Tilmann Scheller, a compiler engineer for Samsung's Open-Source Group / Samsung Research UK, presented at this weekend's FOSDEM conference in Brussels about where LLVM is being used today. This isn't anything entirely new, and much of it has been covered on places like Phoronix in the past with all of the innovative LLVM use-cases, but his PDF slide deck does a nice job of being a concise overview and highlighting the many areas where LLVM is utilized.
Companies from Microsoft to NVIDIA and Google rely upon LLVM and contribute upstream while Apple has been traditionally the one most well known for backing the project. AMD, Sony, Intel, Linaro, and IBM are among the many others.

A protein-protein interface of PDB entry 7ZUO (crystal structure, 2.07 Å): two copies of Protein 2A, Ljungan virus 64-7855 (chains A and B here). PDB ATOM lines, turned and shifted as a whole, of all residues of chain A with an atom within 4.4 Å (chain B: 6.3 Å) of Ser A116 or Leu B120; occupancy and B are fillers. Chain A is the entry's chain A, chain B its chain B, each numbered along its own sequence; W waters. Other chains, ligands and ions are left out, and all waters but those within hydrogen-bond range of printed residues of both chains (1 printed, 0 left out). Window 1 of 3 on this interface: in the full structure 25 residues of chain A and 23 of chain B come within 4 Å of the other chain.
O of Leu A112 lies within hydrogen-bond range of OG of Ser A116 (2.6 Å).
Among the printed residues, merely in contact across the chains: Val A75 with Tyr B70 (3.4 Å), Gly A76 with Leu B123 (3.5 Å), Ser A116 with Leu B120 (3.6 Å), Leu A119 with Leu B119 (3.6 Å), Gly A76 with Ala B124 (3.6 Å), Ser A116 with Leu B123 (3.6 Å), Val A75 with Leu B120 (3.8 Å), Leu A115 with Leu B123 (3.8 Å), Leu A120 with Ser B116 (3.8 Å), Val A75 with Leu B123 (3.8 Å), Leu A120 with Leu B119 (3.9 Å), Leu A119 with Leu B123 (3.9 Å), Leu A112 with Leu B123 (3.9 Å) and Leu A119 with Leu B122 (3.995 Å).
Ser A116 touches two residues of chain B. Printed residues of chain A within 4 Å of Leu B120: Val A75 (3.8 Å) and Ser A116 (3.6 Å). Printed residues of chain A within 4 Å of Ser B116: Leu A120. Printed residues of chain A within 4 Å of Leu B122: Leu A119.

Clang is well known as the C/C++ front-end to LLVM, but there is also language support for Swift, Haskell, Ruby, Python, Lisp, D, Go, Rust, Julia, and other languages. LLVM is also used for language runtime systems by projects like Microsoft's LLILC .NET compiler, Mono, and OpenJDK.
LLVM gets GPU exposure via NVIDIA's CUDA, Mesa LLVMpipe, LunarGLASS, the AMDGPU open-source driver stack, SPIR / SPIR-V, and a majority of the OpenCL implementations in the world. Web projects around LLVM include Google's Portable Native Client (PNaCl), WebKit FTL JIT, EmScripten, and WebAssembly, among others.
LLVM has also seen integration with various sanitizers for catching bad/faulty code, integration with development IDEs like Xcode and KDevelop and Qt Creator, and more. There is also LLVM implementations surrounding binary translation, symbolic execution, and more.
See Tilmann Scheller's slide deck for more examples of the wide ranging world of LLVM.